Last year offered several opportunities to try new ways of cooking, but the one that stuck with me the most was learning how to fry. Not just sizzling a piece of fish in a pan with butter, but the real deal - deep frying.
I’d never been a fan of deep frying both from a nutritional and cooking standpoint. Nutritionally, I’m still not one, if it’s coming in mass quantities from drive thru windows. But at home, when you control the ingredients and frying times, it’s beginning to grow on me.
It’s also impossible to enjoy some of the best ethnic foods like Brazilian pastel, Filipino lumpia and Irish fish and chips without embracing a little deep frying in your life.
From the cooking side, I was scared. A vat of boiling oil still scares me, but I’ve gotten better at managing that fear.
Last year I made several things, including gingerbread doughnuts and egg rolls, but there was still one thing I wanted to try.
I’ve learned that most people have a love or hate relationship with poutine. I think it’s probably the gravy. Mine has been a love at first bite. We tried poutine for the first time last summer on a trip in Toronto. I have to admit, I’m not a big gravy fan, but throw in cheese curds and French fries and I completely overlook that detail.
So I heated some oil and set out to make my first homemade poutine for New Year’s Eve. My version used some cheese curds we picked up in Petaluma. After opening the package, I was a little disappointed because they weren’t true cheese curds. As in the kind that are firm and resist melting in dishes like poutine. They were more like pieces of regular cheese that melted a bit with the gravy, but they were still pretty tasty.
The gravy in this dish is a simple combination of bacon and chicken stock. The fries are quick and easy, even when cut by hand. I dropped them in the deep fryer twice for extra crispiness. They’ll just need to soak an hour in cold water before you fry them so plan ahead.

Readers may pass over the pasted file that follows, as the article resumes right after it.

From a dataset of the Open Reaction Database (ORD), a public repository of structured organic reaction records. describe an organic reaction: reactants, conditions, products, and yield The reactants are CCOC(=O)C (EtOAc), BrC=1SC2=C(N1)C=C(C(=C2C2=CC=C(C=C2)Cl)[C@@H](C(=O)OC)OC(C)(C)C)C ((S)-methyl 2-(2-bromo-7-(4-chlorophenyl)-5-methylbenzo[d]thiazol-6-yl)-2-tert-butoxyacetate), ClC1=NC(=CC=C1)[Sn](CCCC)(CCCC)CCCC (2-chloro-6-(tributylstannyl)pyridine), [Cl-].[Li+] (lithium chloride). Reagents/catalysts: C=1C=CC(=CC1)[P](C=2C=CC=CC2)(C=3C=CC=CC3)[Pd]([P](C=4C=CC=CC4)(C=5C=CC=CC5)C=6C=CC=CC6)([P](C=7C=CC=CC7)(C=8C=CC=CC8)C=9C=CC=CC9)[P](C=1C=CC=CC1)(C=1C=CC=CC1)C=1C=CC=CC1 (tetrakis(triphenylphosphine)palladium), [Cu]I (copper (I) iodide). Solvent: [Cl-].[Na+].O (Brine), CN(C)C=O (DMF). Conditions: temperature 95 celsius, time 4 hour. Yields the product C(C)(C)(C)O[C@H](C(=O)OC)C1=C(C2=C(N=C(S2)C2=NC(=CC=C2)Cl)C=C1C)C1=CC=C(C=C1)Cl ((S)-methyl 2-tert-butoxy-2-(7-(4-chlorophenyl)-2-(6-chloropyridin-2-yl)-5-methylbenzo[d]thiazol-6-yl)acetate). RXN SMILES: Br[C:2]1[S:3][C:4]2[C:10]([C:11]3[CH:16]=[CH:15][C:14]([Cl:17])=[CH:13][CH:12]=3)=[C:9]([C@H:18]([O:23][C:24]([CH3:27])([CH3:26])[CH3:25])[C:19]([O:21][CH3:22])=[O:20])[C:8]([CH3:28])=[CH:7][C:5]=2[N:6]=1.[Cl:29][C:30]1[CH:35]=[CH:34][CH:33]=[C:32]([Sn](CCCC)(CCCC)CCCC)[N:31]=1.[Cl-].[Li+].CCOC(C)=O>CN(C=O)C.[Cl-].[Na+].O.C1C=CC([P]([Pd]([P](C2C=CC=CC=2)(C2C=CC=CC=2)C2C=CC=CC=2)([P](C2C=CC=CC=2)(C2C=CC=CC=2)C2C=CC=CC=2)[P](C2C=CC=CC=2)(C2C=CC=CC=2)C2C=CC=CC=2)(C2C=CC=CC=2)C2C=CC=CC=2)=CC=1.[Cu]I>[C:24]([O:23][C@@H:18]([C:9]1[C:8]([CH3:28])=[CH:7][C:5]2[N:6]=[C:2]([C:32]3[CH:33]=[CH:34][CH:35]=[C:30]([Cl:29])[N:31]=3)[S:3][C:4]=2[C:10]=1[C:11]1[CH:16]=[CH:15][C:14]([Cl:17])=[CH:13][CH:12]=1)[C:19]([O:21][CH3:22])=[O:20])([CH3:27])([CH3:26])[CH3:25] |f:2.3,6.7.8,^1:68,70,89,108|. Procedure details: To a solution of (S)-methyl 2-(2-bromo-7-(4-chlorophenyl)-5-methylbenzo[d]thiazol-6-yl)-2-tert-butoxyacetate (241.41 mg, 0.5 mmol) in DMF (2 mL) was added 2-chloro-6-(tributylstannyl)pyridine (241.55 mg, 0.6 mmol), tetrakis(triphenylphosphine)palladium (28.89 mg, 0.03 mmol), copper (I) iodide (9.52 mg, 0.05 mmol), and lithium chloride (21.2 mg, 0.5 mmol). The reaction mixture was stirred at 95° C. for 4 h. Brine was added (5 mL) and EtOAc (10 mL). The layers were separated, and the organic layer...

Poutine has been hard to find despite all the foods we have access to here in the Bay Area. This recipe will prove to be the perfect solution when a craving hits.
Homemade Poutine with Bacon GravyServes: 3
4 medium potatoes, cut into fries, soaked in cold water for 1 hour
3 to 4 cups oil for deep frying (peanut, avocado or corn work well)
3 slices bacon, chopped
⅓ cup onion, chopped
2 cloves garlic, minced
1 tbsp unsalted butter
1 tbsp unbleached all-purpose flour
1 ¾ cup chicken stock
1 tbsp cornstarch (optional)
3 oz. cheese curds
Drain the water from the potatoes and turn them out onto a clean dish towel. Pat with the cloth to dry them well.
Heat the oil in an electric deep fryer or a 4 to 5 quart pot (the oil should not fill the pan more than half way to prevent the oil from boiling over). Heat the oven to 250 degrees F to keep the fries warm after frying.
Fry the potatoes in about 4 batches to avoid overcrowding the pan. Fry for 3 minutes. Transfer to a plate covered in paper towels to drain the oil. Fry again for 3 to 4 minutes until evenly browned and crispy. Keep the fries on a pan in the warm oven while you make the gravy.
Heat the bacon in a medium, deep skillet over medium-high heat. Cook for 5 to 7 minutes until the fat is rendered and the bacon begins to crisp. Add the onion and garlic, reduce the heat to medium and cook 2 to 3 more minutes.
Add the butter. Once it melts sprinkle the pan with the flour. Let cook for 30 to 60 seconds. Stir or whisk the flour and butter to create a roux. As you stir, gradually pour in the chicken stock. Return the heat to medium-high.
Stir the gravy occasionally as it heats and thickens. If your gravy does not thicken enough, in a small dish, combine the cornstarch with 1 tablespoon of water. Pour the slurry into the gravy and continue to heat and stir for 1 to 2 more minutes, or until the gravy reaches your desired thickness.
When ready to serve divide the fries into three servings, top each with an equal amount of cheese curds. Then pour an equal amount of gravy over each portion.